'At ye hing ower men
          Wha haena a sang or a penny to spen'?
                        Hertless laverock!

          But up there, you,
          I' the bow o' the blue,
          Haud skirlin' on as gien a' war new! (keep shrilling)
                        Toom-heidit laverock! (empty-headed)

          Haith! ye're ower blythe:
          I see a great scythe
          Swing whaur yer nestie lies, doon i' the lythe, (shelter)
                        Liltin' laverock!

          Eh, sic a soon'!
          Birdie, come doon--
          Ye're fey to sing sic a merry tune, (death-doomed)
                        Gowkit laverock! (silly)

          Come to yer nest;
          Yer wife's sair prest;
          She's clean worn oot wi' duin' her best,
                        Rovin' laverock!

          Winna ye haud?
          Ye're surely mad!
          Is there naebody there to gie ye a daud? (blow)
                        Menseless laverock!

          Come doon an' conform;
          Pyke an honest worm,
          An' hap yer bairns frae the muckle storm,
                        Spendrife laverock!

              THE BIRD SINGS:

      My nestie it lieth
          I' the how o' a han'; (hollow)
      The swing o' the scythe
          'Ill miss 't by a span.

      The lift it's sae cheerie!
          The win' it's sae free!
      I hing ower my dearie,
          An' sing 'cause I see.

      My wifie's wee breistie
          Grows warm wi' my sang,
      An' ilk crumpled-up beastie
          Kens no to think lang.

      Up here the sun sings, but
          He only shines there!
      Ye haena nae wings, but
          Come up on a prayer.

              THE MAN SINGS:

      Ye wee daurin' cratur,
          Ye rant an' ye sing
      Like an oye o' auld Natur' (grandchild)
          Ta'en hame by the King!

      Ye wee feathert priestie,
          Yer bells i' yer thro't.
      Yer altar yer breistie
          Yer mitre forgot--

      Offerin' an' Aaron,
          Ye burn hert an' brain
      An' dertin' an' daurin
          Flee back to yer ain

      Ye wee minor prophet,
          It's 'maist my belief
      'At I'm doon i' Tophet,
          An' you abune grief!

      Ye've deavt me an' daudit, (deafened) (buffeted)
          An' ca'd me a fule:
      I'm nearhan' persuaudit
          To gang to your schule!

      For, birdie, I'm thinkin'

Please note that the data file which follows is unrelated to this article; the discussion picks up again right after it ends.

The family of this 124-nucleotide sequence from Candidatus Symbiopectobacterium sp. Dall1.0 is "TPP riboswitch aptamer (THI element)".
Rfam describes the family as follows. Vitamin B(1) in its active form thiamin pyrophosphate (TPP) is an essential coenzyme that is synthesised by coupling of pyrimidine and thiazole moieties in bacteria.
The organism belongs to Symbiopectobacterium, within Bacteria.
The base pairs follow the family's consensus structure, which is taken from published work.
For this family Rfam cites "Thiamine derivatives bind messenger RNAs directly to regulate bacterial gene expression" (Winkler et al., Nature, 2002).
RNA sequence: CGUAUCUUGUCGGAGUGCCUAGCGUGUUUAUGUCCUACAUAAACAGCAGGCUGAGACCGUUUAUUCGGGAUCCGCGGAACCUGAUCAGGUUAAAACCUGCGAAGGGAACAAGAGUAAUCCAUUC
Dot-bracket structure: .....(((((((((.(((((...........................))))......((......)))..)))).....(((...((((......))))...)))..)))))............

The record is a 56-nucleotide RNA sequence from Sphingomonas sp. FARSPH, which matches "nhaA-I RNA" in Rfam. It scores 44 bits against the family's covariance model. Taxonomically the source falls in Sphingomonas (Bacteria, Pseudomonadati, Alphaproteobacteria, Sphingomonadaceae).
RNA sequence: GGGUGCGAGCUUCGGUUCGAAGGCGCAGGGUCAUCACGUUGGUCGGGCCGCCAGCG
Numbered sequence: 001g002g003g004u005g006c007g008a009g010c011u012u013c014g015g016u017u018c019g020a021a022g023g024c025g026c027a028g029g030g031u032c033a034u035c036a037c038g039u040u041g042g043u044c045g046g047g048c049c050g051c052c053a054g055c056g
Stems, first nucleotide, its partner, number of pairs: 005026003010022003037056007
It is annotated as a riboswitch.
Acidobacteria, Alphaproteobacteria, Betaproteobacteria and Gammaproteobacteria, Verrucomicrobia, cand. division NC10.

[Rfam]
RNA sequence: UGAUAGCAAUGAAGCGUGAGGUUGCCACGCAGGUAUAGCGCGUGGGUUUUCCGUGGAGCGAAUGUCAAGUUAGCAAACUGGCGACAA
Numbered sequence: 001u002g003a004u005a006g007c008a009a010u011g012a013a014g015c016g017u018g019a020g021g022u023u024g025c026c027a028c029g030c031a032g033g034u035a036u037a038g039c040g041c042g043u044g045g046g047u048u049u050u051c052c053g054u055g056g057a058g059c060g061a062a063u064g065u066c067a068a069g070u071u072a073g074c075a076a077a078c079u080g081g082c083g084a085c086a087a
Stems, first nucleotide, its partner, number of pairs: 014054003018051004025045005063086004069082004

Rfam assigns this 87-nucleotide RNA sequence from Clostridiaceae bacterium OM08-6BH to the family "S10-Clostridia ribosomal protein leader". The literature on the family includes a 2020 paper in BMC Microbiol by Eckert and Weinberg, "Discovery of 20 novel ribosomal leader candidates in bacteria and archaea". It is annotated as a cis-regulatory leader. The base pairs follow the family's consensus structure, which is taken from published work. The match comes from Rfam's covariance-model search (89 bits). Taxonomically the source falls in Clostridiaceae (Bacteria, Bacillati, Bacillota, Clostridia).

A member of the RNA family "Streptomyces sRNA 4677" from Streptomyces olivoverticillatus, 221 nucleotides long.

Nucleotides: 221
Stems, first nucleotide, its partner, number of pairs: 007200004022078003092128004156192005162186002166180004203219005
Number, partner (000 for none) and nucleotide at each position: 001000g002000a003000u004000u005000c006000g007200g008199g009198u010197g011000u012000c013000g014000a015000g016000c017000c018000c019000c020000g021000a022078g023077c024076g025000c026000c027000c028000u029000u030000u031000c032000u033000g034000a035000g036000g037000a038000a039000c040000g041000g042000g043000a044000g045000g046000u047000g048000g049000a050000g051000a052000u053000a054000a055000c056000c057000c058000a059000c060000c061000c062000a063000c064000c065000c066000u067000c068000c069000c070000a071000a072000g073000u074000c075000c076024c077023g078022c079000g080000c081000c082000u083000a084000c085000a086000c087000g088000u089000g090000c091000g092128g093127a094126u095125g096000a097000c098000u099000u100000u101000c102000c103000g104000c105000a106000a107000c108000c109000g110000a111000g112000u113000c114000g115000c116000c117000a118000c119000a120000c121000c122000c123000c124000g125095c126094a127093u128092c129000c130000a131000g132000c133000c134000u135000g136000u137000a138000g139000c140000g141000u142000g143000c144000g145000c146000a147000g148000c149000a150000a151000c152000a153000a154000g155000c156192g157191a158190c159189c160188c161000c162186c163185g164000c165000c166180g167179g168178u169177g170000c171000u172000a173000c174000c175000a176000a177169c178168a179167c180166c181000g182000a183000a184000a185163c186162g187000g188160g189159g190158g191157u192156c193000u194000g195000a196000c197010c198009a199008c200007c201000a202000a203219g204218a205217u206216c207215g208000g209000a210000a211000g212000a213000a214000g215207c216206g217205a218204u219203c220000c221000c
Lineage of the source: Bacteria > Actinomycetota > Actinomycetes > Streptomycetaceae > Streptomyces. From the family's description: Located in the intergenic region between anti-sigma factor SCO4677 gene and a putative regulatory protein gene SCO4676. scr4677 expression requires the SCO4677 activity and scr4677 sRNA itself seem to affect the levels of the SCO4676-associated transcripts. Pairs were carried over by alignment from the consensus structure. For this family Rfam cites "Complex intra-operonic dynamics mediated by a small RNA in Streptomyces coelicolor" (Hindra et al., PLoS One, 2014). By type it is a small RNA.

Ye ken mair nor me--
      Gien ye haena been drinkin',
          An' sing as ye see.

      Ye maun hae a sicht 'at
          Sees geyan far ben; (considerably) (inwards)
      An' a hert for the micht o' 't
          Wad sair for nine men! (serve)

      Somebody's been till
          Roun to ye wha (whisper)
      Said birdies war seen till
          E'en whan they fa'!

After the reading of the poem, Sir Gilbert and Lady Galbraith withdrew, and went towards the new part of the house, where they had their rooms. On the bridge, over which Ginevra scarcely ever passed without stopping to look both up and down the dry channel in the rock, she lingered as usual, and gazed from its windows. Below, the waterless bed of the burn opened out on the great valley of the Daur; above was the landslip, and beyond it the stream rushing down the mountain. Gibbie pointed up to it. She gazed a while, and gave a great sigh. He asked her--their communication was now more like that between two spirits: even signs had become almost unnecessary--what she wanted or missed. She looked in his face and said, "Naething but the sang o' my burnie, Gibbie." He took a small pistol from his pocket, and put it in her hand; then, opening the window, signed to her to fire it. She had never fired a pistol, and was a little frightened, but would have been utterly ashamed to shrink from anything Gibbie would have her do. She held it out, Her hand trembled. He laid his upon it, and it grew steady. She pulled the trigger, and dropped the pistol with a little cry. He signed to her to listen. A moment passed, and then, like a hugely magnified echo, came a roar that rolled from mountain to mountain, like a thunder drum. The next instant, the landslip seemed to come hurrying down the channel, roaring and leaping: it was the mud-brown waters of the burn, careering along as if mad with joy at having regained their ancient course. Ginevra stared with parted lips, delight growing to apprehension as the live thing momently neared the bridge. With tossing mane of foam, the brown courser came rushing on, and shot thundering under. They turned, and from the other window saw it tumbling headlong down the steep descent to the Lorrie. By quick gradations, even as they gazed, the mud melted away; the water grew clearer and clearer, and in a few minutes a small mountain-river, of a lovely lucid brown, transparent as a smoke-crystal, was dancing along under the bridge. It had ceased its roar and was sweetly singing.

"Let us see it from my room, Gibbie," said Ginevra.

They went up, and from the turret window looked down upon the water. They gazed until, like the live germ of the gathered twilight, it was scarce to be distinguished but by abstract motion.

"It's my ain burnie," said Ginevra, "an' it's ain auld sang! I'll warran' it hasna forgotten a note o' 't! Eh, Gibbie, ye gie me a' thing!"

"Gien I was a burnie, wadna I rin!" sang Gibbie, and Ginevra heard the words, though Gibbie could utter only the air he had found for them so long ago. She threw herself into his arms, and hiding her face on his shoulder, clung silent to her silent husband. Over her lovely bowed head, he gazed into the cool spring night, sparkling with stars, and shadowy with mountains. His eyes climbed the stairs of Glashgar to the lonely peak dwelling among the lights of God; and if upon their way up the rocks they met no visible sentinels of heaven, he needed neither ascending stairs nor descending angels, for a better than the angels was with them.